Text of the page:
Finding Self Storage in Little Rock, AR: Top Tips
If you're searching for self storage in Little Rock, there are a few things you should keep in mind. The pricing and availability of storage units in Little Rock will depend on several factors such as the real estate climate, the number of people moving into or throughout the area, housing conditions in the city, and the general wealth and prosperity of the area. In order to give you a better idea of these factors in Little Rock, we pulled in data from the US Census.Little Rock, AR Moving and Storage
Many people use storage as part of their move, so if there are many people moving to Little Rock, you might expect storage prices to be higher and unit availability to be lower. We can get a good idea of whether or not many people are moving to or from Little Rock by looking at the change in population. The US Census tells us that the metro area population of Little Rock grew from 193,989 in 2010 to 197,706 in 2014, which is a rate of 1.92% growth over four years.Real Estate and Self Storage in Little Rock, AR
Little Rock housing prices and land values can affect storage prices as well. Storage facilities in more expensive Little Rock neighborhoods will typically charge higher rental rates. The US Census provides us with housing value and median rent data for Little Rock which we can use to get a better idea of what to expect in terms of price and availability for Little Rock self storage. With a median home value of $135,000 according to the US Census, Little Rock real estate prices are lower than the average for the top 100 US metros. Little Rock home values grew by 10.38% between 2009 and 2013. Also, considering the fact that the median income in Little Rock makes up 36.15% of the median home value, we can say that housing in Little Rock is more affordable than other US metros. In Little Rock, 66% of homes are occupied by their owner, a higher portion than other big American cities.
The median monthly housing rent in Little Rock is $754 per month, which is lower than most other big cities. Between 2005 and 2013, the median rent in Little Rock grew by 8.49%, a lower rate than comparable cities. In terms of rent affordability, the yearly median rent in Little Rock would consume 19% of the median income. This makes Little Rock more affordable than similar cities. 33% of Little Rock housing is renter occupied, a higher rate than other major metros.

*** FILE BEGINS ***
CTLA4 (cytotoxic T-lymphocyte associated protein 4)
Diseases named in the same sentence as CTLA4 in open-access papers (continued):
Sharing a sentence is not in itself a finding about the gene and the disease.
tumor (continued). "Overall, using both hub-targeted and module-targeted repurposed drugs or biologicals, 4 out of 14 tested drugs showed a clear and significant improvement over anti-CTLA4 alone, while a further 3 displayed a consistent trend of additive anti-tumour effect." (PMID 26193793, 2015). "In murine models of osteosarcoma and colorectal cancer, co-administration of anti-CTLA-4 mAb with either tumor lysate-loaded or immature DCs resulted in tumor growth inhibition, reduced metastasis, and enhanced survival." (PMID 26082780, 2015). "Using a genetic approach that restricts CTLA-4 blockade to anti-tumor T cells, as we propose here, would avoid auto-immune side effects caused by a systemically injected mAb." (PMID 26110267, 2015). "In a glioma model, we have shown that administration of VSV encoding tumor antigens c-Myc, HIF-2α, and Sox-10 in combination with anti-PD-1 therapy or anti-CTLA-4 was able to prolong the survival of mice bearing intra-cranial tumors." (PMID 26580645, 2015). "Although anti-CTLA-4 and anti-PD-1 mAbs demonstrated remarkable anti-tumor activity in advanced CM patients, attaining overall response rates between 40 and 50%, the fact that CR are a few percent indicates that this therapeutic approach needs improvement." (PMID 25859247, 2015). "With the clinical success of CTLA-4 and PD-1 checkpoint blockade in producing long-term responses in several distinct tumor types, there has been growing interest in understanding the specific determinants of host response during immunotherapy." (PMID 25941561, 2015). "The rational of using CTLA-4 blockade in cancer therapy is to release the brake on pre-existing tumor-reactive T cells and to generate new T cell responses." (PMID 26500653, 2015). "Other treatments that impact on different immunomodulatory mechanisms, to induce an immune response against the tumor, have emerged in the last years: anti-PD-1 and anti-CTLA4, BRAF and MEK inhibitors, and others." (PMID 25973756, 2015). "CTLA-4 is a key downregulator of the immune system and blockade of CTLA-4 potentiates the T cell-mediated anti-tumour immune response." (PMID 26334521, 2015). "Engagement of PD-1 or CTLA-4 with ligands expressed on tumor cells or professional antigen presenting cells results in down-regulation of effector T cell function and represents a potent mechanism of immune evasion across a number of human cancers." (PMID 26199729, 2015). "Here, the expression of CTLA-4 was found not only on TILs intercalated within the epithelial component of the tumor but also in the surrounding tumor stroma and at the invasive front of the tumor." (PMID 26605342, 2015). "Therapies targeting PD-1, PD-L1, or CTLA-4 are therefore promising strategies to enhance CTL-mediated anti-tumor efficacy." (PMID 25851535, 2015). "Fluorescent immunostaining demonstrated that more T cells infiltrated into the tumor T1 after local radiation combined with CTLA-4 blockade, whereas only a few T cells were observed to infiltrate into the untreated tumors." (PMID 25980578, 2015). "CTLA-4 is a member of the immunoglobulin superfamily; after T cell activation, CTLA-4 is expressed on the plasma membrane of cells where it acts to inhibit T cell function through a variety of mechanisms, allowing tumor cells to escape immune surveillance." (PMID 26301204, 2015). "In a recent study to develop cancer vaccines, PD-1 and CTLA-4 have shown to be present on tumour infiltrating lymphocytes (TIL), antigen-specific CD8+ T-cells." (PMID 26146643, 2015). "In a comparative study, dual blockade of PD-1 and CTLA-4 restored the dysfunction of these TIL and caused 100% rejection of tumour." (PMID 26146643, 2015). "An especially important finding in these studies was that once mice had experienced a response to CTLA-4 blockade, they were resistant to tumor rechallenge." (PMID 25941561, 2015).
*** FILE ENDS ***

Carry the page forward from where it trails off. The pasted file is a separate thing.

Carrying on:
Another way housing may affect storage demand is in the general size of homes in that city, with areas where homes are smaller often having a greater need for extra storage space. The median number of rooms per home in Little Rock is 6.1, which is lower than the average among the top 100 US metros. The median price per room in Little Rock is $22,131, which is lower than average among the top US metro areas.
One way to get an idea of the demand for housing and storage space in Little Rock is to look at housing occupancy and vacancy rates. If there's low vacancy rates in Little Rock housing, there's likely low vacancy at Little Rock storage facilities. This would allow storage facilities in Little Rock to charge higher prices for their units. 10.2% of housing units in Little Rock are vacant according to the US Census, while 89.8% are occupied. That's a higher rate than average for US cities, suggesting storage unit occupancy in Little Rock may also be higher. That might make it harder to find cheap storage in Little Rock.Little Rock, AR Economics and Self Storage Prices
The local economy will also have an effect on self storage prices. Wealthier cities will likely have higher storage unit prices than cities where incomes are generally lower, so it may be useful to look at these numbers for Little Rock, particularly if you're moving in from another city. The median income in Little Rock is $48,808, which is lower than the average for large US cities. Between 2009 and 2013, median income in Little Rock grew by 5.83%. 2.8% of those living in Little Rock make over $200,000 a year, a lower rate than the average for the top 100 US metros. Little Rock's GDP as of 2013 was $38,625,000,000, which gives it a GDP per capita of $53,325. That GDP per capita is higher than it is for comparable cities. Cities where the populace has a higher level of education are typically wealthier and more expensive. 30% of Little Rock residents over the age of 18 have a high school diploma, 17% have a college degree, and 8% have a graduate or professional degree.